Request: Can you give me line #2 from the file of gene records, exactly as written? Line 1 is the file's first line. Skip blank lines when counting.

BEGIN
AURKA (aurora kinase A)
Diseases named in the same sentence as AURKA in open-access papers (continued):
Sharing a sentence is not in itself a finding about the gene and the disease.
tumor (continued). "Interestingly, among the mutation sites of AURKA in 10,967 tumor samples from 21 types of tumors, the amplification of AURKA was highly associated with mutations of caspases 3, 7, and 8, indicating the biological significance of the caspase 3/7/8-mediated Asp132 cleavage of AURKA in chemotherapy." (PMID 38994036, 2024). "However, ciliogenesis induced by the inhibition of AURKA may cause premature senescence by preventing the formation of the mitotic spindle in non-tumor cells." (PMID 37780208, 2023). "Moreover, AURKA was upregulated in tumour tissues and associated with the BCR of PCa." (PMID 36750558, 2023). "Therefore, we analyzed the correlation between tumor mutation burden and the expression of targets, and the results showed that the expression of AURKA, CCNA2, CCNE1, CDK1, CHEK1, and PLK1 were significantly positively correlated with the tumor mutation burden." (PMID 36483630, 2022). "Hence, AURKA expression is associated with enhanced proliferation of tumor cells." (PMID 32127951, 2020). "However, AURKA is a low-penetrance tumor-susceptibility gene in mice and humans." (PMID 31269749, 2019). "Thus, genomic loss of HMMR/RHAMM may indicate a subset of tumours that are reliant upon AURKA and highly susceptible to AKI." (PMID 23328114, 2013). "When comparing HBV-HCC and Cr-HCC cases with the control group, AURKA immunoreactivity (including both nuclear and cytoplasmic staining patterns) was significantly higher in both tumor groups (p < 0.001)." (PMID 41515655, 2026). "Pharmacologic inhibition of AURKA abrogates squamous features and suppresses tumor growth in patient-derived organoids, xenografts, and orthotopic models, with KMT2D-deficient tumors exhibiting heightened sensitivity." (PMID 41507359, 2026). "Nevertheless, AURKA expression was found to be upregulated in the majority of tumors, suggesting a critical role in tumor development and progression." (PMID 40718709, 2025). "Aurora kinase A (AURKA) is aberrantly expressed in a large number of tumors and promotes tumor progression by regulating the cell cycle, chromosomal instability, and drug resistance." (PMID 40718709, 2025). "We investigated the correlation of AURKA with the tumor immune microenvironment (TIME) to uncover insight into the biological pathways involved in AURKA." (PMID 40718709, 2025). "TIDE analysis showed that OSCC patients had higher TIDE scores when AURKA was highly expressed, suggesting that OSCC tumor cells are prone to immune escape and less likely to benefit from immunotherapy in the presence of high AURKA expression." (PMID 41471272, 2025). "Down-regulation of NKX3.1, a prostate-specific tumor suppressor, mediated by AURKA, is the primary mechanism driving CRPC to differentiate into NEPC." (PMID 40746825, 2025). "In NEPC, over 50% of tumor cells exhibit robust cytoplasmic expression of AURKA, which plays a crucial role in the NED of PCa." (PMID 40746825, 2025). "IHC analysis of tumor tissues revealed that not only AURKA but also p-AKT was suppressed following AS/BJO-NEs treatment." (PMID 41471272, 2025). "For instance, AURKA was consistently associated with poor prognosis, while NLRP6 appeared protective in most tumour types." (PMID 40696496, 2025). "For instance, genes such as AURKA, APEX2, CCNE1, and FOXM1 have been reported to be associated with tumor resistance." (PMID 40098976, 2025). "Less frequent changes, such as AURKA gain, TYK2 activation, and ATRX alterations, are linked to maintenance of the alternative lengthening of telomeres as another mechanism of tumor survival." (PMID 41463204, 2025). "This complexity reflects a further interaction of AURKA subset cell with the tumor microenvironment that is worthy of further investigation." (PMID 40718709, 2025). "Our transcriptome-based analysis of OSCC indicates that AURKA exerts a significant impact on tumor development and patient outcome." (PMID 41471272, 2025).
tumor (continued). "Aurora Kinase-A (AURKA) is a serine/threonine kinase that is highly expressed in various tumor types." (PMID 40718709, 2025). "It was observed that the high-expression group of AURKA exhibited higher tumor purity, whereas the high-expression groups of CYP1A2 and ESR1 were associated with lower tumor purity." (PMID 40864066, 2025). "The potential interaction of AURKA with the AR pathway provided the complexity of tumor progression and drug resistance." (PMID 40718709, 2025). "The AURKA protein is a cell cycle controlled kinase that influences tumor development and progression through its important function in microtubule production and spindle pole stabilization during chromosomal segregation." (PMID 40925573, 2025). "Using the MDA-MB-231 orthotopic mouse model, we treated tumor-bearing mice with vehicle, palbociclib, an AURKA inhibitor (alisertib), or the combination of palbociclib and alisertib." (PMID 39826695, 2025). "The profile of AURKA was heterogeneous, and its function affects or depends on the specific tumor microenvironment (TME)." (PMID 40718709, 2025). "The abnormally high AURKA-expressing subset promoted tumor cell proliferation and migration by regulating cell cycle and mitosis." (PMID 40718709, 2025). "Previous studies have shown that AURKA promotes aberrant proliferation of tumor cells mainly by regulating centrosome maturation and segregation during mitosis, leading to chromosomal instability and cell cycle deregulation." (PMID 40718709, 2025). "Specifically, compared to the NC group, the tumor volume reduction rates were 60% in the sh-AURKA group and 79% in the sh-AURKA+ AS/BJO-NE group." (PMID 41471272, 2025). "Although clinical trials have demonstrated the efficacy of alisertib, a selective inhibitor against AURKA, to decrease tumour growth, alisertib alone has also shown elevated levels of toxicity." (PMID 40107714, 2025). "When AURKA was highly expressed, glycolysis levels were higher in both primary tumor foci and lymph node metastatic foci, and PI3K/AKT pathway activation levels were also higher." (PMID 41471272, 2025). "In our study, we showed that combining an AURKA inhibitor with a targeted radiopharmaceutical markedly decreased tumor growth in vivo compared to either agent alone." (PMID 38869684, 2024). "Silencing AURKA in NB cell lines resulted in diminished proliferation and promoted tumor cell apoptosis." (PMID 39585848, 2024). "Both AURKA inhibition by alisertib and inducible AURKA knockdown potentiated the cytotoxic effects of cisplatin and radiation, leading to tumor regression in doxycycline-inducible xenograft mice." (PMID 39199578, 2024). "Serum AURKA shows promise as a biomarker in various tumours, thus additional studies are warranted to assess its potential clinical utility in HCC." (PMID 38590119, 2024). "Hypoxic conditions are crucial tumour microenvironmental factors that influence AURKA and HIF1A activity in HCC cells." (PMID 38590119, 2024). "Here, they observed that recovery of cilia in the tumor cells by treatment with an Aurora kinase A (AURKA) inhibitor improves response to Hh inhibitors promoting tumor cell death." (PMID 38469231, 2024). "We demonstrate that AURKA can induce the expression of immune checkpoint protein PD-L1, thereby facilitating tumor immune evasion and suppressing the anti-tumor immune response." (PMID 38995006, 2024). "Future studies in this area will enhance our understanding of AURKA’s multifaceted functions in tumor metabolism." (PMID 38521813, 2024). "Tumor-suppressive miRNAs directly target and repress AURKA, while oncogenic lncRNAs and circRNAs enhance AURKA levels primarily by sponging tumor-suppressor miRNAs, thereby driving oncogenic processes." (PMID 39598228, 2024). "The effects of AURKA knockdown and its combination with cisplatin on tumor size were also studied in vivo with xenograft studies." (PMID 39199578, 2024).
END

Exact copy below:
Diseases named in the same sentence as AURKA in open-access papers (continued):